You can solve the question without block cut tree with just DFS in $O(N\sqrt N\log(N))$. Complexity Proof answered 15 Jun '16, 15:50

I have not read block cut tree. But this question can be simply solved by dfs (iterative due to stack over flow) and using John Hopcroft and Robert Tarjan articulation point algorithm's low and depth variable to decide if child node values should contribute to its parent or be deferred to be merged at end after all contributing nodes are merged to its parent. answered 15 Jun '16, 23:30
So basically you do similar Dp as in editorial but on DFStree instead of blockcut tree. right ?
(16 Jun '16, 15:31)
No, it is not a dp. As it does not have overlapping sub problems. A simple dfs is enough.
(17 Jun '16, 01:02)
If you are using map to store frequency count of a node and building it using maps of children, by definition it is dp even if subproblems are not overlapping
(17 Jun '16, 09:11)
Yes you are you are right.
(18 Jun '16, 03:31)

@pb_ds : "virtual tree" is called "auxiliary tree" in this editorial. Here is the code to create an auxiliary tree for a given set of points (from the editorial above):
My approach for the problem : First use tarjan and construct the dfs tree. For every color $c$ find all vertices of color $c$, and create their auxiliary tree. Suppose there are $k$ vertices of color $c$. We are going to consider this color's contribution to every vertex(in the original tree). First calculate subtree sizes. Let's denote this number as $siz[x]$: how many vertices in subtree $x$ in auxiliary tree has color $c$. 1) For a vertex $x$, if it's in the auxiliary tree, it's answer is $\binom{k}{2}\sum_a \binom{s(a)}{2}$, where $a$ is a connected block if $x$ is removed, and $s(a)$ is its size(how many vertices of color $c$ is in $a$). To calculate this value, we need to iterate all children $y$ of $x$. Let $z$ be the vertex in the original tree that is $x$'s child and $y$'s ancestor, if $low[z] \ge dfn[x]$ then minus the answer by $\binom{siz[y]}{2}$. At last let $s_{out}=k\sum_{low[z]\ge dfn[x]}siz[y]$ which is the size of the connected block where root locates, minus the answer by $\binom{s_{out}}{2}$. 2) For a vertex $x$, if it lies on an edge of the auxiliary tree, let's see if removing the edge between $x$ and its parent (in the original tree) makes the graph disconnected. That means $low[x] \ge dfn[parent[x]]$. If it does, remove the edge in the auxiliary tree and it breaks into 2 connected components of size $a$ and $b$. Then the answer is $\binom{a+b}{2}\binom{a}{2}\binom{b}{2}$. 3) For a vertex $x$, if none above, the answer is $0$. Consider how to do 2) efficiently. Let's assign a value for each edge in the original tree. For an edge $(p, c)$($p$ is the parent) in the auxiliary tree calc the value $Value = \binom{k}{2}\binom{siz[c]}{2}\binom{ksiz[c]}{2}$, and add the value of all edges in the original tree $Value$, if this edge fulfills($p'$ is the parent of the edge and $c'$ is the child):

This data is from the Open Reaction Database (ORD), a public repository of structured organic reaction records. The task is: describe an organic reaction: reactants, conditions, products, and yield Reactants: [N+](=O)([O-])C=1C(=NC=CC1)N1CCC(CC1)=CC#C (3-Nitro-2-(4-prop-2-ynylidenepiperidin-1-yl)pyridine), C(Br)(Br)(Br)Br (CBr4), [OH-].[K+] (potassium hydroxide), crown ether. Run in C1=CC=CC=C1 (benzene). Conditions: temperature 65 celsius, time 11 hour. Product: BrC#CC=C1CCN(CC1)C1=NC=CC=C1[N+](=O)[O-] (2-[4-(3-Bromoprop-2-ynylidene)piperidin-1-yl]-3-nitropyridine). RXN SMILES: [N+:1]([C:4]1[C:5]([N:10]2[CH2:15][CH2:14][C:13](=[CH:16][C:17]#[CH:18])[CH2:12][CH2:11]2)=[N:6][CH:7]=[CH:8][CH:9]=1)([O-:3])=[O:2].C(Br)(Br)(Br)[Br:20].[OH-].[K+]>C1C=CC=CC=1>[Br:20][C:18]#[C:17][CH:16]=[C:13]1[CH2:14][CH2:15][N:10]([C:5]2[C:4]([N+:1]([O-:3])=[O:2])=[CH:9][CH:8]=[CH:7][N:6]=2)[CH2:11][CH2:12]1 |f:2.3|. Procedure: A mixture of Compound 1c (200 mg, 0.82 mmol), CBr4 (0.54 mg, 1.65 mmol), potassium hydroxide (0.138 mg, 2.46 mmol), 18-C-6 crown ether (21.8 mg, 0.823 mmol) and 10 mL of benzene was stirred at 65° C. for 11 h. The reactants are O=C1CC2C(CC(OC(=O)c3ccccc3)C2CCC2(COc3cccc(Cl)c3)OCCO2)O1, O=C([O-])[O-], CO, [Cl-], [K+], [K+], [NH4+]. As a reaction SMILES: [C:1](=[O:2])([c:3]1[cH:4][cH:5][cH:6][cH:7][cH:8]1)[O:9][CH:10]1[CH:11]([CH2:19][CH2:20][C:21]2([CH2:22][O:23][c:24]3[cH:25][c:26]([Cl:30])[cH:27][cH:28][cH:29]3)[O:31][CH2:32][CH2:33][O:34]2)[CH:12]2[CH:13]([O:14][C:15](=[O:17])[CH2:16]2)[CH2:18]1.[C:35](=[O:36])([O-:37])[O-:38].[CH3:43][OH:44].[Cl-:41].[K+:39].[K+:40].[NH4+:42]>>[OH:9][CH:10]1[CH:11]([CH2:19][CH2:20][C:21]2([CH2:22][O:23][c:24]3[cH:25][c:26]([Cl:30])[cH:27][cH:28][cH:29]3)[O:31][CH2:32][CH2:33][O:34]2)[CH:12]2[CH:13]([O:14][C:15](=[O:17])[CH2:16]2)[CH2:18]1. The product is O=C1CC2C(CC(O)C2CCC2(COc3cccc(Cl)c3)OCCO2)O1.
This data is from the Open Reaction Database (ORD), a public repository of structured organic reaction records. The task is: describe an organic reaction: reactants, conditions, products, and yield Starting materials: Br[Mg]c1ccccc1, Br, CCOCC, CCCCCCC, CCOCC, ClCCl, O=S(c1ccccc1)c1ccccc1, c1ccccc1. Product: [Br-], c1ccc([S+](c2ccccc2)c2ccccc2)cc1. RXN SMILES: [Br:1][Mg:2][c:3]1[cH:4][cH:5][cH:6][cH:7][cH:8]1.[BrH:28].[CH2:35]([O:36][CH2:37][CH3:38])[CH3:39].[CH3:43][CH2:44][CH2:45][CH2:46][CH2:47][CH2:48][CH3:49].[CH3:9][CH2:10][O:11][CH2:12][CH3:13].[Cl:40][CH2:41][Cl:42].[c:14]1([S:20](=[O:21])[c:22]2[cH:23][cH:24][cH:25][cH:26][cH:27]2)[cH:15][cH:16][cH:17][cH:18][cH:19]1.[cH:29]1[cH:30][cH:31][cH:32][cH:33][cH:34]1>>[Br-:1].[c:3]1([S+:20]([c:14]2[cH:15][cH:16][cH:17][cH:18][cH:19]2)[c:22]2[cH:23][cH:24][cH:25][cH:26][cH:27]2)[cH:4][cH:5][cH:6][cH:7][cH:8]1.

It can be done in linear time, because we only perform add operations and at last query for all edges' values. The overall complexity is $O(m+n\log n)$, because creating auxiliary tree requires a log. answered 17 Jun '16, 06:30

I used Tarjan's algorithm and virtual trees to get $O(n + m) + O(n \log n)$. It runs as quickly as I want. :) The elicitation method of merging runs very quickly too, unlike other $O(\log^2 n)$ algorithms. answered 16 Jun '16, 13:21

Hi I have understood that each key can be copied at most log(n) times in any path.However I haven't understood how that contributes to nlog(n)^2 in the overall time complexity.I think it should rather have been O(n log(n)).(Since there are n distinct keys each copied at most log(n) times).Is there any tutorial which explains this analysis in more detail? answered 02 Apr '17, 13:31

"We call such pairs such pairs". Correct it.. should be sad pairs